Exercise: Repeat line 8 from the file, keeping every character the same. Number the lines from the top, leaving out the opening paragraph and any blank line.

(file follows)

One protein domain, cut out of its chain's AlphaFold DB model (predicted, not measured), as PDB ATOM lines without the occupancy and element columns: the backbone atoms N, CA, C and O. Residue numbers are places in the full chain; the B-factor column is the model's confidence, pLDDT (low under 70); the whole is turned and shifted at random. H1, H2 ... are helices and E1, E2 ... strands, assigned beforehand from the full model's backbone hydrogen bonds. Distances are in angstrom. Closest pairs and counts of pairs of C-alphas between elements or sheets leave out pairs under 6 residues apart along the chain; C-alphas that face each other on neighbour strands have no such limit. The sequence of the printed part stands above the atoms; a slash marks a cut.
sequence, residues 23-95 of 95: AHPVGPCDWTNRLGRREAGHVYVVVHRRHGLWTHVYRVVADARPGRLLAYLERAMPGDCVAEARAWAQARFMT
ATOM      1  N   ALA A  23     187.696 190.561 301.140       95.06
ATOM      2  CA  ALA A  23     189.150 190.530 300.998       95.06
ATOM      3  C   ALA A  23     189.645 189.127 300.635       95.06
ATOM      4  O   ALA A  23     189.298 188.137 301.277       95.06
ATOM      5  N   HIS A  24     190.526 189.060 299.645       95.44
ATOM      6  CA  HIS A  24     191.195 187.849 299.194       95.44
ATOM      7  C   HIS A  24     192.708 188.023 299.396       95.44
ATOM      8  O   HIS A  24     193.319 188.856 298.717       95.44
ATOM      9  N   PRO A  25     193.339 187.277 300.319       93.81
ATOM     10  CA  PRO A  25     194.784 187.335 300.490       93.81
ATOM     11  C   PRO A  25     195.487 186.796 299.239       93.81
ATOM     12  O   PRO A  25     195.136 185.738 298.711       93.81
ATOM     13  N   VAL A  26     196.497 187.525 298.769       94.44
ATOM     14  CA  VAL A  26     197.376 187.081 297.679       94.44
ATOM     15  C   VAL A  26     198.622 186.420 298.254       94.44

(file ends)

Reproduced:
ATOM      7  C   HIS A  24     192.708 188.023 299.396       95.44